I've always wondered though (please excuse my paranoia), since reading 1984, if large jackpots are actually ever given out. The way the lottery worked in their dystopia was that small prizes were given out at a low rate, but one sufficient to keep the proles paying and playing. Then they completely fabricated the huge jackpots. I only say this because well, I don't know anyone who's ever won the lottery. I don't even know anyone who knows anyone who's won it. Which makes sense statistically speaking. But I dunno. I still feel a little twinge every time I see a million dollar Monopoly winner on a McDonald's bag (for example), like it's just an actor being paid just enough to keep quiet.

Never bought a lottery ticket... and yeah. I'm a little crazy.

The parents of a kid in my elementary school won $4 million.

How did it work out for them? Did they squander it and neglect to report it on taxes? Or were they pretty happy
Dark567 wrote:"Hey, I created a perpetual motion device"

"yeah, but your poster sucks. F-"

Image

guenther
Posts: 1840
Joined: Sat May 17, 2008 6:15 am UTC

Re: Does the Lotto make people blind and stupid?

Postby guenther » Wed Jun 09, 2010 11:34 pm UTC

jakovasaur wrote:Someone wins. Every time.

Here's an interesting thought experiment I heard recently (can't remember where).

Imagine a lottery with 100 tickets. In one scenario, 99 of the tickets have been purchased by 99 separate people, do you buy the remaining ticket? This is the normal lottery.

Now imagine the same lottery, but one guy named Joe bought 99 of the tickets. Do you buy the last ticket? Here Joe has a 99% chance of winning.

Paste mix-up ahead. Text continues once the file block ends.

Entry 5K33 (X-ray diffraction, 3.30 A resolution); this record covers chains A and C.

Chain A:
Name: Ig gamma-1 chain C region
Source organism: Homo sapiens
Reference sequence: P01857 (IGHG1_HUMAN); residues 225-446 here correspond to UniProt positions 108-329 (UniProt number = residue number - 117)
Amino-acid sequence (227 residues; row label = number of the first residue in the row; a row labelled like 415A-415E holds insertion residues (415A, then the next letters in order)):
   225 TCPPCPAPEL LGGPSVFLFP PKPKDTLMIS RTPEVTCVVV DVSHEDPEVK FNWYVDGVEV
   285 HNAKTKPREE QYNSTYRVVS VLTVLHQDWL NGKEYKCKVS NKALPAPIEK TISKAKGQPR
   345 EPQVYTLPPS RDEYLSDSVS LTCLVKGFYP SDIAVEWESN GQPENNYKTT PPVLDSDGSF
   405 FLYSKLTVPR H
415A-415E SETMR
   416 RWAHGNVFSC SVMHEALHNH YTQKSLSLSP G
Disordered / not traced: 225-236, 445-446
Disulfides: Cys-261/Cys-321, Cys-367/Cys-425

Fewer people would play in the second lottery than the first even though the scenario does nothing to the odds of you winning. The suspected cause of the difference is how readily we can imagine ourselves as the winner.
A gentle answer turns away wrath, but a harsh word stirs up anger.

User avatar
jakovasaur
Posts: 678
Joined: Mon Nov 09, 2009 7:43 am UTC

Re: Does the Lotto make people blind and stupid?

Postby jakovasaur » Thu Jun 10, 2010 12:00 am UTC

meatyochre wrote:How did it work out for them? Did they squander it and neglect to report it on taxes? Or were they pretty happy

I have no clue, because I moved away. Hopefully it turned out well.
guenther wrote:
jakovasaur wrote:Someone wins. Every time.

Here's an interesting thought experiment I heard recently (can't remember where).

Imagine a lottery with 100 tickets. In one scenario, 99 of the tickets have been purchased by 99 separate people, do you buy the remaining ticket? This is the normal lottery.

Now imagine the same lottery, but one guy named Joe bought 99 of the tickets. Do you buy the last ticket? Here Joe has a 99% chance of winning.

Fewer people would play in the second lottery than the first even though the scenario does nothing to the odds of you winning. The suspected cause of the difference is how readily we can imagine ourselves as the winner.

For me, the reluctance to buy in the second scenario seems more tied to the fact that I'm aware of an actual person, Joe, who is probably going to win. I'm okay with losing, but I can't help but feel bitter toward hypothetical Joe and the inside track he's got. I refuse to buy a ticket because I won't give that smug bastard the satisfaction of beating me...But that's probably just indicative of my own issues.

User avatar
Yakk
Poster with most posts but no title.
Posts: 11128
Joined: Sat Jan 27, 2007 7:27 pm UTC
Location: E pur si muove

Re: Does the Lotto make people blind and stupid?

Postby Yakk » Thu Jun 10, 2010 2:06 am UTC